Hands off negative gearing
HERE we go again. Our elected officials are threatening once more to abolish claiming tax relief on the interest on investment property loans.
I’m sure some people aren’t concerned or think this won’t affect them. I’m guessing they are those rare breed of investors fortunate enough to own their properties outright.
The others who won’t be concerned are probably the non-property owning types: young people or those who hate property and see no validity in owning a home. Then there are the struggling types who wish they could save enough to buy. These people won’t be worrying either.
They should be. This illconceived policy change could have a negative impact on many Australians.
Even if you’re young, struggling or a home ownership hater, you need to live somewhere. Where are you planning to do that if landlords are scared out of the market?
And that’s where this policy idea has the potential to do real damage — it’s a disincentive for landlords to continue supplying rental housing stock. It stops investing in property from being a viable proposition.
I can’t see how local councils will soften the blow this move would deal the rental market, either. Perhaps governments could acquire a mass of properties and construct new homes to accommodate all those people no longer able to rent a home, but I doubt it.
And who would pay for it? The extra tax gained from dropping negative gearing benefits certainly wouldn’t.
Maybe there is an upside? It’s possible this will put downward pressure on housing prices, and some people would benefit.
But I don’t think it’s realistic to expect prices to go down. Even if they did, there’s a further downside: falling property prices can be destructive to the economy.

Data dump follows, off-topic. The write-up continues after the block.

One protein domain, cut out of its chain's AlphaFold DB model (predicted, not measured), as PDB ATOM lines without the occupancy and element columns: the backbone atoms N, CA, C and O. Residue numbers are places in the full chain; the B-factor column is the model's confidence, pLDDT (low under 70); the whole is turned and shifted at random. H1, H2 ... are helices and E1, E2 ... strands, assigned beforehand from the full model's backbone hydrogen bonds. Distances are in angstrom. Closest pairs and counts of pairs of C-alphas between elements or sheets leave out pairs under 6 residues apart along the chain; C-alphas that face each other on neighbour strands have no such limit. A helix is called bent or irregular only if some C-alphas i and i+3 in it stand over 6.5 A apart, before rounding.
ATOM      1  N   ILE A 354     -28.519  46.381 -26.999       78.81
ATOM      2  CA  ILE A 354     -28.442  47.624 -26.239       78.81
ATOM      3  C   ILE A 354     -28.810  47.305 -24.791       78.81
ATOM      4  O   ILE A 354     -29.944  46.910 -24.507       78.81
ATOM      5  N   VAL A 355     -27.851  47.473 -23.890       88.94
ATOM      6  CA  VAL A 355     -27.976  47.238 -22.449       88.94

Unless present and future governments can create a vast supply of rental housing stock (by building new homes and acquiring existing dwellings to cover the loss of the private rental sector desecrated by this policy) the lack of rental housing stock could be at
worrying ly low levels.
Then, someone in power somewhere will work out that an error has been made and even more millions of dollars will be squandered for us just to return to the status quo.
Being a modern day landlord is not an exclusive club for the idle rich, it is a form of
investmen t that can take time and patience. Risks are attached. Not everyone is a winner.
Claiming mortgage interest as an expense in connection to property investment is fair. As expenses go, it is usually the principal one. If any business buys equipment using a loan, those costs are understandably claimable against your tax.
If a review of investment property ownership in Australia is considered essential, the
focus should be on taxing profits. That is fair and logical. If you buy an investment and make $100,000 over the term of ownership, taxing that profit seems perfectly acceptable to me.
If private property investment does come under review, I beg the powers that be to concentrate on tax on profit.
A review of capital gains tax is perfectly acceptable. Those that make quick profits in the short term should pay more, while long-term ownership should be encouraged. This will help protect the rental sector.
So, negative gearing — please leave it alone.
Andrew Winter is host of